Make the Most of Social Security

Consider these moves to maximize your benefits.

Deciding when to begin collecting Social Security benefits could be one of the most important retirement-income decisions you'll make. Although it can be complicated, some excellent tools are available to help you figure out your optimum claiming strategy.

AARP offers a free Social Security benefits calculator that gives you a good idea of how large a benefit you can expect, based on when you claim it. It works for both married couples and singles, including those who are widowed or divorced. But if you want a more precise picture of the impact on your monthly and lifetime income—and are willing to pay a modest amount for recommendations that could lead to thousands of dollars of extra income each year -- go to Use promotion code KIP for a 10% discount on personalized reports that range from $20 to $125 (the top-tier package includes live consultations with a Social Security claims expert). In most cases, it makes sense to wait until your normal retirement age -- currently 66 for anyone born from 1943 through 1954 -- to collect benefits. At that point, two things happen: You are no longer subject to the earnings cap (meaning you can continue to work without jeopardizing any of your Social Security income), and you can get creative with your collection strategy to maximize your benefits. In 2012, you lose $1 in benefits for every $2 you earn over $14,640 if you claim benefits before age 66 and continue to work.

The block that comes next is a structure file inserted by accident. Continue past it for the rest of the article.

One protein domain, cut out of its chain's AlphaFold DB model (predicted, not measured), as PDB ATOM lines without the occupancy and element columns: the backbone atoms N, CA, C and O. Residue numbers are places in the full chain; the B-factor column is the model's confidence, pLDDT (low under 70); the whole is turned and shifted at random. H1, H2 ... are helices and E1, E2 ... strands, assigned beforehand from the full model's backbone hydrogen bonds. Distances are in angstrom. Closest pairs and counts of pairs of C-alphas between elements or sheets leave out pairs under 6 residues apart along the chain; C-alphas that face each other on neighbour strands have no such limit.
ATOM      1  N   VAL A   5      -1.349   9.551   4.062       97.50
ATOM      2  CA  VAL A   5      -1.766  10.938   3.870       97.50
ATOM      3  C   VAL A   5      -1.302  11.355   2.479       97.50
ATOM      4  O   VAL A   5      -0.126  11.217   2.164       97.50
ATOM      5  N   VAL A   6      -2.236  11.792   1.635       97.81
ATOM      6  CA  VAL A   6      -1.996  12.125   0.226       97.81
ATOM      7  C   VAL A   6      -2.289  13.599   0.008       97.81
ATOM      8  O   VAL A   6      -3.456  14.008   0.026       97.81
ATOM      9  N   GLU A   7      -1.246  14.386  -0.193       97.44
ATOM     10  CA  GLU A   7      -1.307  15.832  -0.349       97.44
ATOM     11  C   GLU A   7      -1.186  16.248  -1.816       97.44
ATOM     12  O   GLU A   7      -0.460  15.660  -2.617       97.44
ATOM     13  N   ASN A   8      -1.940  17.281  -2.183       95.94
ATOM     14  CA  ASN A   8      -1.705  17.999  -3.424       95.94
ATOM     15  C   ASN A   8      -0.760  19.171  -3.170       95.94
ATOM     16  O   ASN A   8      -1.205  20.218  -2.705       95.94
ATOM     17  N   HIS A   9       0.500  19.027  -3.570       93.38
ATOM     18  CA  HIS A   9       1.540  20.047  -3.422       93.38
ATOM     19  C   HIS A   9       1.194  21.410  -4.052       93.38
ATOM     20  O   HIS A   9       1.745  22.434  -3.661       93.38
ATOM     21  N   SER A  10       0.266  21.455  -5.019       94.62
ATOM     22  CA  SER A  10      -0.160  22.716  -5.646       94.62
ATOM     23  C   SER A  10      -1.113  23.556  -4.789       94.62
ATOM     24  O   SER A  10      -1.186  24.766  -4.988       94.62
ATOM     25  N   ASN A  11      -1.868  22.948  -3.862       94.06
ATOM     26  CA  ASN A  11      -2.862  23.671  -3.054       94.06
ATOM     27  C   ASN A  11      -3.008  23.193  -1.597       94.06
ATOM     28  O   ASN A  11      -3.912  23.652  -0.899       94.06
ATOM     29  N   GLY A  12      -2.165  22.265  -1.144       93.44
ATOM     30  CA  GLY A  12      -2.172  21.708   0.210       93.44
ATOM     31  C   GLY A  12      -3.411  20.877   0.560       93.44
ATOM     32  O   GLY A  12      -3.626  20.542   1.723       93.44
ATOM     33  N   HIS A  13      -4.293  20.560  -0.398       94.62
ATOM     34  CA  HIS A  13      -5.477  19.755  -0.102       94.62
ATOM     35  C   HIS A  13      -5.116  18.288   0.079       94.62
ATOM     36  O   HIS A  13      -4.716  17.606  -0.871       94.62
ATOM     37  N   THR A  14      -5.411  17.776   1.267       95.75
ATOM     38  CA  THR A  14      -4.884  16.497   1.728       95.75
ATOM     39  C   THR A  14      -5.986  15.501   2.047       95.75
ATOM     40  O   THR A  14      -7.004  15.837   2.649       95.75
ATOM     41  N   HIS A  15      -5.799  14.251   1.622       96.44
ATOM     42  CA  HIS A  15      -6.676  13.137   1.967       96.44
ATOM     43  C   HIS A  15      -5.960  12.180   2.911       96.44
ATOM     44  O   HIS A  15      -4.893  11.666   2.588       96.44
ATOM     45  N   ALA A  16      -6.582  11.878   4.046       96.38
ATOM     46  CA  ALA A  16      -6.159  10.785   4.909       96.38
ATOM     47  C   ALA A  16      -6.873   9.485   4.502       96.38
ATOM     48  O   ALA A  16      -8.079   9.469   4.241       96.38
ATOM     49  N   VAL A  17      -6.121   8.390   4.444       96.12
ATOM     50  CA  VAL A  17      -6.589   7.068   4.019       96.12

Subscribe to Kiplinger’s Personal Finance

Be a smarter, better informed investor.

Save up to 74%

Sign up for Kiplinger’s Free E-Newsletters

Profit and prosper with the best of expert advice on investing, taxes, retirement, personal finance and more - straight to your e-mail.

Profit and prosper with the best of expert advice - straight to your e-mail.

Sign up

To continue reading this article
please register for free

This is different from signing in to your print subscription

Why am I seeing this? Find out more here

Mary Beth Franklin
Former Senior Editor, Kiplinger's Personal Finance